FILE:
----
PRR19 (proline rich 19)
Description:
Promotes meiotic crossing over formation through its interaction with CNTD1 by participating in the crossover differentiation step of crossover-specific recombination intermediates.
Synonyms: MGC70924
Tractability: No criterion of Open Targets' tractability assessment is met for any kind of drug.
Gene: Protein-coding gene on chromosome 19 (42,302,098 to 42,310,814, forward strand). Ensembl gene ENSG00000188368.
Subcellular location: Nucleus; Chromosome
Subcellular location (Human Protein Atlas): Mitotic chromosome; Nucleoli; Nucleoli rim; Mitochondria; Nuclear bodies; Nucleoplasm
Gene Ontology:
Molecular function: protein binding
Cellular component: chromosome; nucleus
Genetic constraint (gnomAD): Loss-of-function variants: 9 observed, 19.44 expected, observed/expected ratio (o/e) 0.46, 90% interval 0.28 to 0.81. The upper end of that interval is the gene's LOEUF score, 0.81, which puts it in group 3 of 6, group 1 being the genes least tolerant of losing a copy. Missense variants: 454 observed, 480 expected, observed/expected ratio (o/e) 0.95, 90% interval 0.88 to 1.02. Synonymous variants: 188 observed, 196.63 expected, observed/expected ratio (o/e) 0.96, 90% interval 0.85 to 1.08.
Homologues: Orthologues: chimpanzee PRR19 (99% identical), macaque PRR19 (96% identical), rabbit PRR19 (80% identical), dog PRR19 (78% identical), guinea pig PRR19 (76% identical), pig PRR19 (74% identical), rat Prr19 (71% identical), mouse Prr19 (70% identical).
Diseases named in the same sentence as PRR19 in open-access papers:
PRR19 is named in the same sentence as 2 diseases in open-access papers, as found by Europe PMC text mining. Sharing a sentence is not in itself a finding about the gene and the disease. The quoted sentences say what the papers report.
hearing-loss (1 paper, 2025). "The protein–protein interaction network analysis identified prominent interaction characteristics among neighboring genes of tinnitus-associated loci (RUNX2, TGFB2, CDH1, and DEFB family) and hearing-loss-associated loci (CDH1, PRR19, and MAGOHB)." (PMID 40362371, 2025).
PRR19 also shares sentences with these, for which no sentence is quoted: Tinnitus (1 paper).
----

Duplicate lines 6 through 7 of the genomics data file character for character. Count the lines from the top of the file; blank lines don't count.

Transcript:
Gene: Protein-coding gene on chromosome 19 (42,302,098 to 42,310,814, forward strand). Ensembl gene ENSG00000188368.
Subcellular location: Nucleus; Chromosome